Macronote #3

A small macro model

I have just finished an internal training session with Macrobond, but the instructor was, in my honest opinion, horrible. He tried to walk us through a Vector Auto Regression (VAR) analysis from scratch, but nothing worked and he seemed confused by every little detail. Small wonder if anyone listening managed to learn anything at all.

– Unfortunately, the instructor was me. To try to make amends, I thought I could send out a more polished version on what I built during the training session. And by publishing it externally, I hope clients will also get a whiff of what you can accomplish, quite effortlessly, with the Macrobond application.

And that was also my original idea for the internal training session; to show how easily you can construct, alter and publish more advanced statistical analysis in Macrobond than in any other application. We still lack testing for Granger-causality, but I’m sure if you keep those support tickets coming, it will soon find its way into the application.

So, what did I do? A recurring question for policy makers and practitioners alike is how monetary policy actually affects the economy. To do this, we have relied on a host of models, but one of the most wide-spread is the (simple) monetary VAR. This is also what I aimed to construct, for Sweden.

Normally, it consists of three variables: Inflation, the output gap (or unemployment rate) and the policy rate. Think Taylor rules (than you even get something of a “structural VAR”)! But, as usual, it is our imagination that sets the limits. To read more on this, I still think that Stock & Watson’s 1 2001 JEP-paper does an excellent job in explaining the use (and some shortcomings) of VAR for monetary analysis.

Now, since Sweden is the proverbial small open economy, I also used OECD’s forecast for Swedish world market growth as an exogenous variable in the VAR, but this is not necessary if you to perform the calculations for larger economies, such as the US or Euro Area. Anyhow, this is what Swedish world market growth looks like:

1 They should form a band. Especially after writing so much good stuff that I at times mistake them for a 70’s folk-rock duo…


Also, as endogenous variables I have used core inflation (CPIF ex Energy), GDP (vol) and the (real) repo rate. All sorts of alternatives could be used (again, think Taylor-rules). My calculations won’t be completely kosher, e.g., I chose to simply transform all the variables into % Y-o-Y growth rates, even though log diffs would of course be better (especially when we look at the Impulse-Response Function (IRF) later on). In Sweden, as the monetary policy regime (IT) began in 1993, I set that as the start date for the estimations.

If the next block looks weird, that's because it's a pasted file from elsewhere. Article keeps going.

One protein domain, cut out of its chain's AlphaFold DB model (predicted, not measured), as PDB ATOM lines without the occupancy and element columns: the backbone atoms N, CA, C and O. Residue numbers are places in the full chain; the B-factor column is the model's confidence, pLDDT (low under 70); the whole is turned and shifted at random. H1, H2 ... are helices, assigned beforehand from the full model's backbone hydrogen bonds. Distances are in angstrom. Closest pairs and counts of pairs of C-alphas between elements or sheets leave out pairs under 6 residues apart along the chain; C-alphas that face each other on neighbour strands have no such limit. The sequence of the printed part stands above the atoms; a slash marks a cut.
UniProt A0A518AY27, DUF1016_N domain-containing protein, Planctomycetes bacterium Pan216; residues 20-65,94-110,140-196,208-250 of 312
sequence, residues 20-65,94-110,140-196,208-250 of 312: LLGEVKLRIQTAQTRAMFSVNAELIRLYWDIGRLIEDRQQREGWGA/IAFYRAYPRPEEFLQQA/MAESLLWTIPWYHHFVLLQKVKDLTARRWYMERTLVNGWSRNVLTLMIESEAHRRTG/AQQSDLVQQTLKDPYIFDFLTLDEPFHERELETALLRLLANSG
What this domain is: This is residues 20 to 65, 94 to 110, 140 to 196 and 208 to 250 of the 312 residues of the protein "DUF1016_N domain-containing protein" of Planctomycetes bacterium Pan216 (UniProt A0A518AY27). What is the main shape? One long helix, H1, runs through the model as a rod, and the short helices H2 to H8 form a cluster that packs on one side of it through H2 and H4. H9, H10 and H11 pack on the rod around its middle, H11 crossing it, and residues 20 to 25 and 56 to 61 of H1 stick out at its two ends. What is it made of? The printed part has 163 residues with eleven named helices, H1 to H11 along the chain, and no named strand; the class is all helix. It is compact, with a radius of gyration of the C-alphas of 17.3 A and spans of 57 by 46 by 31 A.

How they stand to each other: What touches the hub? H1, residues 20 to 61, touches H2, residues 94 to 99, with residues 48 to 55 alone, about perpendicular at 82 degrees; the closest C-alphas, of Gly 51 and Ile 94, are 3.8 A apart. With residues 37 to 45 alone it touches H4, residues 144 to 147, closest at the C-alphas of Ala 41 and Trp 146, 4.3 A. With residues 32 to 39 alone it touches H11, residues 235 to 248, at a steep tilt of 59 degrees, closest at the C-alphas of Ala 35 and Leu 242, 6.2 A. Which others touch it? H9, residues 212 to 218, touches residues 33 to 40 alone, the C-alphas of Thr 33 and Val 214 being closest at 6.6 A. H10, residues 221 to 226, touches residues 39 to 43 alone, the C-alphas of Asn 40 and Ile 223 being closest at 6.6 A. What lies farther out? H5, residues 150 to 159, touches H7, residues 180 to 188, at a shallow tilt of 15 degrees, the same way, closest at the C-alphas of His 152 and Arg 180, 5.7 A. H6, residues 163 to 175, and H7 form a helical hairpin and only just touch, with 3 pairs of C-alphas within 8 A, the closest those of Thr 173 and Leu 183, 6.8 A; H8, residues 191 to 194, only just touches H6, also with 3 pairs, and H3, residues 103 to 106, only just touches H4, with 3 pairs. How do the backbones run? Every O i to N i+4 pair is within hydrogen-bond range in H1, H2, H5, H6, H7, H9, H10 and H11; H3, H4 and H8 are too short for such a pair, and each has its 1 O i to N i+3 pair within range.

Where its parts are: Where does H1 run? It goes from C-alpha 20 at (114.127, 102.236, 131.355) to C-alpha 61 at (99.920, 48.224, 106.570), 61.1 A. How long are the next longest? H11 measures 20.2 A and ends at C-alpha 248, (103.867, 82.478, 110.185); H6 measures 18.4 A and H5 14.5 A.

The results of this little exercise are visible below (the statistical report is available in the Macrobond-documents).

First the inflation equation:


Then the GDP-equation:


And to tie the VAR-analysis down, the policy rate:


Under the (rather strong) assumption that the OECDs forecasts pan out, our model says the repo rate should rise around 100bp, but more than half of that this is explained by lower inflation. In the meantime, Swedish GDP-growth will hum along in a range of 3%-3½% y/y for the nearest future.

To spice things up, and achieve the “dynamic multipliers” normally sought after in a Monetary VAR, we can also perform Impulse-Response Functions and here the ordering of the variables is imperative. The ordering should be done by decreasing exogeneity (this is one of the reason’s to we would like to see the Granger causality test in MB!). The standard ordering of a monetary VAR puts inflation firmly at the top, with resource/output measure in second place and the monetary variable last, reacting to the other variables. I have used that very same ordering here.

Now, to my fellow Macrobonders, in defense of my less than compelling performance on the training session, I forgot to look closer at the lag structure of the exogenous variable, which made all the difference. Even the (Cholesky) IRFs look quite nice (the impulses are standard deviations and found in the report as the SDs for the equations):

Note: Since I used %Y-o-Y don’t mind the axis (it’s basically implying a 20% rise in the rate of inflation)
Hope you enjoyed! 


Disclaimer: We don’t usually have views and opinions about economic and financial states of affairs, (not ones that we express publicly as a company, anyway). We do believe, however, that people can and do appreciate a variety of perspectives. What you’ve just read is the perspective of the author. While we think our writers are very smart, Macrobond Financial does not expressly endorse the views presented here. And, as the old adage goes, you shouldn’t believe everything you read (not without finding the data, performing a few analyses and presenting it in a nice chart). We want to make it clear that we are not offering this information as investment advice. That being said, if you have Macrobond, you can easily check everything that’s mentioned here, and decide for yourself. If you don’t have Macrobond, now you have a great reason to get it.

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